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‘ [272] is clear to my mind,’ he said, ‘that after the great loss of life at Franklin, the army was no longer in a condition to make a successful attack on Nashville, a strongly fortified city, defended by an army nearly as strong as our own, and which was being reinforced constantly by river and railroad.’1 This, it has been seen, was the opinion of both Grant and Sherman; and Schofield wrote, on the 27th of December: ‘By uniting my troops to Stanley's, we were able to hold Hood in check at Columbia . . and Franklin, until General Thomas could concentrate at Nashville, and also to give Hood his death-blow at Franklin. Subsequent operations have shown how little fight was then left in his army, and have taken that little out of it.’

After this, Hood seemed to lose all his skill, and even the boldness, which had previously characterized him, disappeared. He acted as if he had a premonition that his troops would fail him. Doubtless their lack of spirit was apparent to him, and affected him without his knowledge; for commanders receive the impulses of their troops at least as often as they impart their own. At Nashville, the rebels certainly felt that they were outnumbered, and that their chance was gone; and on the night of the 15th of December, Hood made his preparations for retreat, although the issue was yet undecided.2 The behavior of the troops on the next day is described in caustic terms, not only by Hood himself, but by his corps commanders, in their official reports. After the first break in the line, a panic ensued, and it was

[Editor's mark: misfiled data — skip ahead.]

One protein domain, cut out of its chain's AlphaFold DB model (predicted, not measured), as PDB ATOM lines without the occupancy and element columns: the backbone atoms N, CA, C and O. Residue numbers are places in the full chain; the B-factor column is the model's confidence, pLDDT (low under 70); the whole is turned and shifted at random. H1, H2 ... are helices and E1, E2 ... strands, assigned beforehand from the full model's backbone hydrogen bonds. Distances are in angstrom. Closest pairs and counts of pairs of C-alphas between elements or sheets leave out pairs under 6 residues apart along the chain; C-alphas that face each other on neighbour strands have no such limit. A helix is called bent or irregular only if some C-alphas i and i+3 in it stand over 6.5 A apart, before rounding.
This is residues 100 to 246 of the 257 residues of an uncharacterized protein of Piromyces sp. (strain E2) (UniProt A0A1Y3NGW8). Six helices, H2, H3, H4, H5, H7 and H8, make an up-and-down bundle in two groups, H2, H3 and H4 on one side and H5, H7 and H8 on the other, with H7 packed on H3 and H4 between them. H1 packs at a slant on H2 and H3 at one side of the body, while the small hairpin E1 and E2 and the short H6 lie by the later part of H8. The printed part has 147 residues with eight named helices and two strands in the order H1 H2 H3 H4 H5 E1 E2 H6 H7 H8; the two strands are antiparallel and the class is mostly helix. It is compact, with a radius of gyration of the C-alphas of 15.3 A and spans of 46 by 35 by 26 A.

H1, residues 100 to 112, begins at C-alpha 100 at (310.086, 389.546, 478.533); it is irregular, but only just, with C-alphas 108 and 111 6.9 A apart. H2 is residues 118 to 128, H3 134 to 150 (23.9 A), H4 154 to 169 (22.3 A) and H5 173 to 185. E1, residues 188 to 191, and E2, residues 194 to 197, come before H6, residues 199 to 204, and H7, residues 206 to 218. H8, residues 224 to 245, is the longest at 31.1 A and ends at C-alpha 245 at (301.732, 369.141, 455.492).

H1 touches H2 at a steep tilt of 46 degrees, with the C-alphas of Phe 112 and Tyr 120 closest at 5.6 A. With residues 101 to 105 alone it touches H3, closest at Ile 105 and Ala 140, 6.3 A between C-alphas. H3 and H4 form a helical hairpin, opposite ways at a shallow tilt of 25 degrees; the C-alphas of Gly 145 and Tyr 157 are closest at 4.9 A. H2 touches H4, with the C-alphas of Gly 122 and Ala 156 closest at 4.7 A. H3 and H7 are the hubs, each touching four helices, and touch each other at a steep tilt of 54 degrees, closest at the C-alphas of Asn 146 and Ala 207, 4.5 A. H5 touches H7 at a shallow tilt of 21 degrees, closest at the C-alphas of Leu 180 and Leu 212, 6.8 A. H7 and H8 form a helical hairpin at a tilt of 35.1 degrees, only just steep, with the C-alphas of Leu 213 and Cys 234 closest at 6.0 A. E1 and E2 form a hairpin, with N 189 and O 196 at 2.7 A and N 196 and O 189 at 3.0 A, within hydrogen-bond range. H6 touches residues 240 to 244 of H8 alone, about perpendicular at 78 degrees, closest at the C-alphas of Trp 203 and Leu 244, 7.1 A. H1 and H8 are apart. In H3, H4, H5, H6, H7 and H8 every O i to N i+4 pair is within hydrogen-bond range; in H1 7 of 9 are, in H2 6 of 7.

1 Beauregard's Endorsement on Hood's Report, January 9, 1865.

2 Reports of Hood's corps commanders.

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